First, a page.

We’re used to math lessons starting with adding and subtracting real objects, and then we’re already counting abstract numbers: 3+4=7. But in Singaporean mathematics, there is an intermediate – “pictorial” – phase that facilitates the transition from concreteness to abstraction. This idea comes from the research of American psychologist Jerome Bruner.

In the beginning, lessons are group activities with real small objects such as buttons or dice. Then students draw these objects, and only after that, do they learn abstract calculations. According to Brillon, the Singapore method’s effectiveness is based on visual mathematical calculations.

4. All the topics studied are connected with each other like LEGO bricks.

Mathematics has different levels of difficulty, which are linked into a chain of skills in Singapore, unlike the American “spiral” model which involves repeating what has been learned at intervals. According to Mahoney, this strategy only brings irritation to teachers and students.

5. “Singapore Math” fits the Common Core State Standards.

The authors of the Common Core State Standards developed the provisions of the educational initiative by focusing on the most effective foreign methods of study, including countries that regularly rank high on the Trends in International Mathematics and Science Study. As you may recall, Singapore is constantly on their radar.

So it is not unusual for the Common Core State Standards to incorporate some of the principles of the Singapore Math program, such as fewer topics but more serious study. Moreover, last year, Singapore Math Inc. released new textbooks that are more fully aligned with this educational initiative.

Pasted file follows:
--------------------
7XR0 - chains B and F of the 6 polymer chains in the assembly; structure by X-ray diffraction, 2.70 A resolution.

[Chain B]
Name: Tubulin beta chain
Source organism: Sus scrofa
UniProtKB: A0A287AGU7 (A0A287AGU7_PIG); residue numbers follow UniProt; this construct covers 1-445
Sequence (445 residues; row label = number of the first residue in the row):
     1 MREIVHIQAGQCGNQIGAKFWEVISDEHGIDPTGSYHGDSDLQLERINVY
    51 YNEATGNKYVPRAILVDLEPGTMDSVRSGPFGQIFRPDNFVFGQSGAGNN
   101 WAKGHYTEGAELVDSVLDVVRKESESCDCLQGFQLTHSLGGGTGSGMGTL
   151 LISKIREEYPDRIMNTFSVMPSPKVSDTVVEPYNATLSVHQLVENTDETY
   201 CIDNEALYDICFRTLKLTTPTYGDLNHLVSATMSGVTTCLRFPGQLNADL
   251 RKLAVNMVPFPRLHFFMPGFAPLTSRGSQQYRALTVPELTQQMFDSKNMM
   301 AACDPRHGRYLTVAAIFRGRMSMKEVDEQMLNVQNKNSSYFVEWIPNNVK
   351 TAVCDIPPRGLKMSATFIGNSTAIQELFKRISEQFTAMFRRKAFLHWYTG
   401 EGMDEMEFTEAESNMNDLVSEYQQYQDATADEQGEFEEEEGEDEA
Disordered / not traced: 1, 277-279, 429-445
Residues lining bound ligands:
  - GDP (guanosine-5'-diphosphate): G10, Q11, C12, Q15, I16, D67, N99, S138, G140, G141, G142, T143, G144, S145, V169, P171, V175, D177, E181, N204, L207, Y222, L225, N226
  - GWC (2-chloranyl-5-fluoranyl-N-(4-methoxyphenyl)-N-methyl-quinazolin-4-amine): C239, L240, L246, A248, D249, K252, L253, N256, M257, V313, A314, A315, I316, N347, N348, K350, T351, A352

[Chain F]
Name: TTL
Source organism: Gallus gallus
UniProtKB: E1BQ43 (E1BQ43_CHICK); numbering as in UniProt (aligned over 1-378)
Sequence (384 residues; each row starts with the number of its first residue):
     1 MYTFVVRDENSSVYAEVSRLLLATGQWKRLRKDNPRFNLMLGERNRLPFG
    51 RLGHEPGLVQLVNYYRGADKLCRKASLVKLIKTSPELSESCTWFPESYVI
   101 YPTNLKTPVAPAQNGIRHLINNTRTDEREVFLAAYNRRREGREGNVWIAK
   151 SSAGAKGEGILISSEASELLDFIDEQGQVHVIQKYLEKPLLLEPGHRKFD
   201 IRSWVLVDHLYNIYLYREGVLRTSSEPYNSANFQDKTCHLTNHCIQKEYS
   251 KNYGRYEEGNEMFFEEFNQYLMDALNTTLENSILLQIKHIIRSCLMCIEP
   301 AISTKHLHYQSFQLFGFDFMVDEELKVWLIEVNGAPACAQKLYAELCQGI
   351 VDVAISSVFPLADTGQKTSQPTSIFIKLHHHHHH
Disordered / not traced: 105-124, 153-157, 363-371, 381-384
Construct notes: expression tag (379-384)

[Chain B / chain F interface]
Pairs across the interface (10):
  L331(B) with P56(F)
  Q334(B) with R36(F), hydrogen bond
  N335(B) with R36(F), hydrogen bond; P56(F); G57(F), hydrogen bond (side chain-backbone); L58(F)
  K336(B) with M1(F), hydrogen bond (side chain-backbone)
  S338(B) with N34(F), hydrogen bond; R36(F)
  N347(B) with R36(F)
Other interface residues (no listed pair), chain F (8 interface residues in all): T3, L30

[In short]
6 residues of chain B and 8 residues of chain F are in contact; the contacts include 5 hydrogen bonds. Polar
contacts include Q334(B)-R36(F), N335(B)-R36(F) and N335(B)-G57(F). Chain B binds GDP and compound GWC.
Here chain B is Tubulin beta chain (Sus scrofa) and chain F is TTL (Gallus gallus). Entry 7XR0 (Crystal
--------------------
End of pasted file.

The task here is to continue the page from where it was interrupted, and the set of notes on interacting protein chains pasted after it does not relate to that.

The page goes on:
6. According to research, this methodology shows instant improvements.

The American Institutes for Research conducted a study in 2005 that found the reasons for the educational model’s effectiveness. However, it remained unclear whether the program would continue to have similar effectiveness once it was integrated into U.S. schools.

Mahoney’s first study focused on this question. He concluded that improvements in mathematical proficiency were shown to varying degrees by absolutely all students. Authors of a British study came to the same conclusion: the Singaporean methodology, adapted to Western standards, allows students to make significant progress.

In addition, it was found that the education received on the principles of “Singapore Math” for one academic year is equivalent to one year and one month of conventional education.


Mahoney advocates continued research in this direction. There are no radical differences in the national approaches to learning this subject, he said.

It’s regular elementary math, which shows far better results than all other programs. And if today “Singaporean math” may seem something exotic, tomorrow it may become commonplace on a par with mastering Chinese language. If you:

  • care about the quality of your education.
  • want your child in the future to become a sought-after specialist in the labor market.
  • are looking for new approaches to teaching, you can always turn to the Internet.

For example, the online resource E Singapore Math offers several programs for children from pre-kindergarten and kindergarten to fifth graders and homeschoolers, as well as a teacher module. You’ll have access to over 800 Singapore Math lessons and over 10,000 exercises and assessments.

And these are not boring instructions – E Singapore Math curriculum has a system of motivation to learn. Don’t be afraid to start: you will be offered a placement test to determine your grade level, gaps in knowledge, and set learning goals. Then you’ll have all the information you need to make up for the expansion of your math skills.